Welcome to the Mixed Martial Arts Hall of Fame!

How the Hall of Fame works

MMAHallofFame.com recognizes fighters, trainers, officials, promoters, and others for extraordinary contributions to mixed martial arts worldwide.

There are three critical parts to the process:
I. Judges Panel
II. Nomination Process
III. Induction Process

I. Judges Panel

Hall of Fame inductees are selected by an approximately 100 member group, officially known as the Judges Panel. The Judges Panel is drawn from extraordinary members the media, fighters, trainers, regulators, promoters, matchmakers, managers, officials, and fans. All appointments run for three-year terms, and can be reinstated.

Approximately 100 members is sufficient to ensure that no single person, or pair, or small group can have an overwhelming effect on the vote.

Some Hall of Fames, like baseball, boxing, and the NFL, use only media representatives as voting members. This would not be feasible given the historically nascent state of MMA media. Thus, like for example Hockey, the MMAHallofFame.com uses representatives from a variety of roles, including media.

II. Nomination Process

Nominations are open to fighters, trainers, officials, promoters, managers, media, and others for extraordinary contributions to mixed martial arts worldwide.

Honoring contributors to the sport in addition to athletes is the standard convention for Halls of Fame, followed in for example Baseball, Basketball, Boxing, and Hockey. Only the Pro Football Hall of Fame doesn't allow officials.

Nomination is limited to fighters beginning ten years after their debut. Likewise, officials, trainers, and all others are not eligible until a decade after their first professional appearance.

In most major sports, eligibility to that sport’s Hall of Fame is limited to those who are some fixed period of time past retirement. This requirement is incompatible with Mixed Martial Arts, given its relatively recent birth. Royce Gracie, for example, has yet to officially retire, and thus would be ineligible, which is an absurdity.

Further, most Hall of Fames also honor non athletes (coaches, officials, etc) without the retirement plus mandate. Were this convention followed, the MMA Hall of Fame would consist solely of judges, trainers, etc. which, again, is a non starter.

Non fighters are limited to a maximum of two per year.

Like the Pro Football Hall of Fame, but unlike the Baseball Hall of Fame, MMAHallofFame.com has no provision to waive its waiting period in the event of a death.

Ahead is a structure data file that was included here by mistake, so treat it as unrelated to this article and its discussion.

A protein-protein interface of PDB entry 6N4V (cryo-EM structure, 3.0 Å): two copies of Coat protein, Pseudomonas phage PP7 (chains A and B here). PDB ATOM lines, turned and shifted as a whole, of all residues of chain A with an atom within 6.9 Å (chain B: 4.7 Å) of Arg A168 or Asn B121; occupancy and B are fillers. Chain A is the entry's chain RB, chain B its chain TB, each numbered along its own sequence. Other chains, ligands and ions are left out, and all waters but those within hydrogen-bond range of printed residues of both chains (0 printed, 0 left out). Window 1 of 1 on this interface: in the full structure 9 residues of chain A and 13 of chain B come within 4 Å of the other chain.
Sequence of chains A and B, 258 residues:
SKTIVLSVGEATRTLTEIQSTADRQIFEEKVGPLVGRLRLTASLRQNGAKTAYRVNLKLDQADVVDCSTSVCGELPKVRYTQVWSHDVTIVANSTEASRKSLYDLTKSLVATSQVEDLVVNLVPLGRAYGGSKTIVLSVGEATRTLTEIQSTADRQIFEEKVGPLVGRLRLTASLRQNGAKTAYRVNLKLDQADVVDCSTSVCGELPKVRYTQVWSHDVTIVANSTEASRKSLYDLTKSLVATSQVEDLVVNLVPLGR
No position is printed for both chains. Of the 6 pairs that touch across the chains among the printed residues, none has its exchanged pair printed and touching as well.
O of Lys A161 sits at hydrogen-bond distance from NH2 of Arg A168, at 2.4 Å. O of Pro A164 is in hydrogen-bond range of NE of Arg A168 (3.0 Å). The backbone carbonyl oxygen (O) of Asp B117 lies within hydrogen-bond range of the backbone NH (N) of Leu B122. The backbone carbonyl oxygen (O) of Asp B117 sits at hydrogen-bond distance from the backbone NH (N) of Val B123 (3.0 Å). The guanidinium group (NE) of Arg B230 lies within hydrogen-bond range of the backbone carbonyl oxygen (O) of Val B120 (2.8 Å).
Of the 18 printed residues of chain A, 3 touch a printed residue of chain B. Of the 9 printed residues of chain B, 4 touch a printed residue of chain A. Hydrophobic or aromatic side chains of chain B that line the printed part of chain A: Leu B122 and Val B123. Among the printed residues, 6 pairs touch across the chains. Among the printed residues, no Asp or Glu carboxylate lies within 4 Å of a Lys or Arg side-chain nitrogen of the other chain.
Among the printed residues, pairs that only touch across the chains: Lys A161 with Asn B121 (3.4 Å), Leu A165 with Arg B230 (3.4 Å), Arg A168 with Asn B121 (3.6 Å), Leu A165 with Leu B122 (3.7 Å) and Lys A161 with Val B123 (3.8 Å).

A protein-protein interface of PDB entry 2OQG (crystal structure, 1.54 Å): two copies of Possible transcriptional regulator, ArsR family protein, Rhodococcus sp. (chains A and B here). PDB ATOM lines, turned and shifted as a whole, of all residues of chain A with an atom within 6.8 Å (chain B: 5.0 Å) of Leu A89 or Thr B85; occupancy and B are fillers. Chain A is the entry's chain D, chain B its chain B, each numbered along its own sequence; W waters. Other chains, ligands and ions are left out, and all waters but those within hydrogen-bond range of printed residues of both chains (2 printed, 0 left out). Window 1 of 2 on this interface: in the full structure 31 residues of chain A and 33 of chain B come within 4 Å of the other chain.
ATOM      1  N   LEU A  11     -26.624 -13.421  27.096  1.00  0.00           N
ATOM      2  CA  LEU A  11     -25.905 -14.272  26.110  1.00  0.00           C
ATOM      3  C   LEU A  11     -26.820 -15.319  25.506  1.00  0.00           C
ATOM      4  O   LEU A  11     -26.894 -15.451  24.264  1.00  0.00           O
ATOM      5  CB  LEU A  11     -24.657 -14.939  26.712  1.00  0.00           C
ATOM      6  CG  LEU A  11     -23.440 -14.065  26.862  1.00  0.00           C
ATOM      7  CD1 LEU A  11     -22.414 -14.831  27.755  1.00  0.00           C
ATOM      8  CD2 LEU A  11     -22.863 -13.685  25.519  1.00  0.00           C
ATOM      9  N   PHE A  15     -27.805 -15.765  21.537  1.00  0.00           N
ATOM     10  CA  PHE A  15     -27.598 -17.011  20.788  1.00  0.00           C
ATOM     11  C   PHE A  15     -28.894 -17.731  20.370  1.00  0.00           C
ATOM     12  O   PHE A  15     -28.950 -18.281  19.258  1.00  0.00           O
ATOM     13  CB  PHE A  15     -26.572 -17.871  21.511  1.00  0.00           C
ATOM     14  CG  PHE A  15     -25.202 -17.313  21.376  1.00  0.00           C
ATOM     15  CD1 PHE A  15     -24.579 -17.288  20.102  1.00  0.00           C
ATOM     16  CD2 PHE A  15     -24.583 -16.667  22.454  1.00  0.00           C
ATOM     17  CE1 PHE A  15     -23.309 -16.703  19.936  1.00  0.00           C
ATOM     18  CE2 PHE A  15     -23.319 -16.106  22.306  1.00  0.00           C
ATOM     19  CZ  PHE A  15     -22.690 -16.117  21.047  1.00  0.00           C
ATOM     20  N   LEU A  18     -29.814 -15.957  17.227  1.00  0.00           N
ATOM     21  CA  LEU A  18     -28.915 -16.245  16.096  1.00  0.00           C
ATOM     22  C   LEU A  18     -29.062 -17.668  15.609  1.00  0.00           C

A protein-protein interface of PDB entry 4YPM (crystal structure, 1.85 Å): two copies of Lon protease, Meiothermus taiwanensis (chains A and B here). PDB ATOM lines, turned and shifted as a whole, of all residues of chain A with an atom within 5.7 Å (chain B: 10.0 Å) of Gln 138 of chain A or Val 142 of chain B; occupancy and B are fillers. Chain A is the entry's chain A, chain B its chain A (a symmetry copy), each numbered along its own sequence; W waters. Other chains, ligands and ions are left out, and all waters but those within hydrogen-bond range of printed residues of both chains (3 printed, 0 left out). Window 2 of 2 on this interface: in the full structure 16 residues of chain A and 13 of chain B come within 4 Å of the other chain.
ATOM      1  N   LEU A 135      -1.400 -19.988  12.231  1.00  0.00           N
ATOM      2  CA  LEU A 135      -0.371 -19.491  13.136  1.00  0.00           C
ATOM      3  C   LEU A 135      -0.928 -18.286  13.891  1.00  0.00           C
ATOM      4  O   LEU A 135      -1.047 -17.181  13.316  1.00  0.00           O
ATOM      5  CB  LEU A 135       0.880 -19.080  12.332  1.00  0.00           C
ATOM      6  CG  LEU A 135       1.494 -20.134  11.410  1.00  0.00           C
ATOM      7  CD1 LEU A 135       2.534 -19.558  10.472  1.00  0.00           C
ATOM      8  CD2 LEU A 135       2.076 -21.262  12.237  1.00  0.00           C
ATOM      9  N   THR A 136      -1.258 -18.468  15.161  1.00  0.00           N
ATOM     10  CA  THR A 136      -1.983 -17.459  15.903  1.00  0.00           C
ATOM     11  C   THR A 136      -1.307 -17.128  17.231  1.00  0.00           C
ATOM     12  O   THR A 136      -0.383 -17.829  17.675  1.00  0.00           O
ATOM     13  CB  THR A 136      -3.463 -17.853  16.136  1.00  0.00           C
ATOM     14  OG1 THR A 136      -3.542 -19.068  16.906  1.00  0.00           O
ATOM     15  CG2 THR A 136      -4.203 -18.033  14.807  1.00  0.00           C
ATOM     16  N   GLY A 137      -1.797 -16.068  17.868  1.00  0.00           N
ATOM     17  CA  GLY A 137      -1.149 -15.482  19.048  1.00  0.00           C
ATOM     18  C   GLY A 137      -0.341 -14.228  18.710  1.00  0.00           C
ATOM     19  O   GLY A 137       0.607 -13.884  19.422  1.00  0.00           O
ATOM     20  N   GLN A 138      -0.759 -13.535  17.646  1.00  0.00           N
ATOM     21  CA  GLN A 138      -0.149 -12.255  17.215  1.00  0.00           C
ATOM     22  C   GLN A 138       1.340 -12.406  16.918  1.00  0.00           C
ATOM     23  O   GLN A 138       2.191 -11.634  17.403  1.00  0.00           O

There are three categories for voting:
Present Year


Initial Pioneer nominees include Gene LeBell, Carlson Gracie, Mitsuyo Maeda, and Helio Gracie, who made their mark well before the advent of modern MMA. There will be periodic additions to the Pioneer category.


Nominees become eligible for ten years from the date of their professional debut, in whatever field, fighting, promoting, etc. Winners are listed as close as possible to the ten year date, ordered by the number of votes they receive.

There is retroactive voting for each year from 2002 onwards.
Pre 1993 (voting limited to figures immediately prior to UFC 1)
2003 (1993+ eligibility requirement)
2004 (1994+ eligibility requirement)
2005 (1995+ eligibility requirement)
2006 (1996+ eligibility requirement)
2007 (1997+ eligibility requirement)
2008 (1998+ eligibility requirement)
2009 (1999+ eligibility requirement)
2010 (2000+ eligibility requirement)
2011 (2001+ eligibility requirement)

Present Year:

Actual year voting will begin with 2012. It includes those meeting the 2002+ eligibility requirement that did not receive sufficient numbers for induction in previous ballots, as well as any worthy figures nominated during the previous year.

The pool of nominees for each year is relatively open-ended, and is generated by the Judge’s Panel (max three nominations each per year) as well as input from members of the MMA community

Interested parties may nominate any fighter, official, etc by simply logging into the MMAHallofFame.com with their Facebook or Twitter account.

A Selection Committee narrows the potential nominees to a final pool, with a maximum of 30.

III. Induction Process

Each member of the Judges Panel is allowed four votes per year. Judges are eligible to vote in the period or periods (Pioneer, Historical, Present) where their expertise lies.

Some Judges have restrictions on the number of votes. Judge's panel members cannot vote for themselves, for example, and active regulators cannot vote on figures that could potentially be subject to their regulation, to avoid even the apearance of favortism.

Induction requires 66% of received ballots, with a min of four and a max of seven. If less than four nominees for a given year received 66%, then the four top vote getters are in. If more than seven reach 66%, then the seven top vote getters are in.

The decision to limit inductees to between four and seven is in keeping with the traditions of other major sports:
Basketball: 310 inductees in 52 years, an average of six per year.
Baseball: 297 inductees in 73, an average of four per year.
Football: 267 inductees in 50 years, an average of five per year.

Nominees who fail to get in on the first ballot can be nominated further times, without restriction.

Voting takes place online. Results are private. The decision to keep ballots private is the practice by some Halls of Fame, like Basketball, but not all.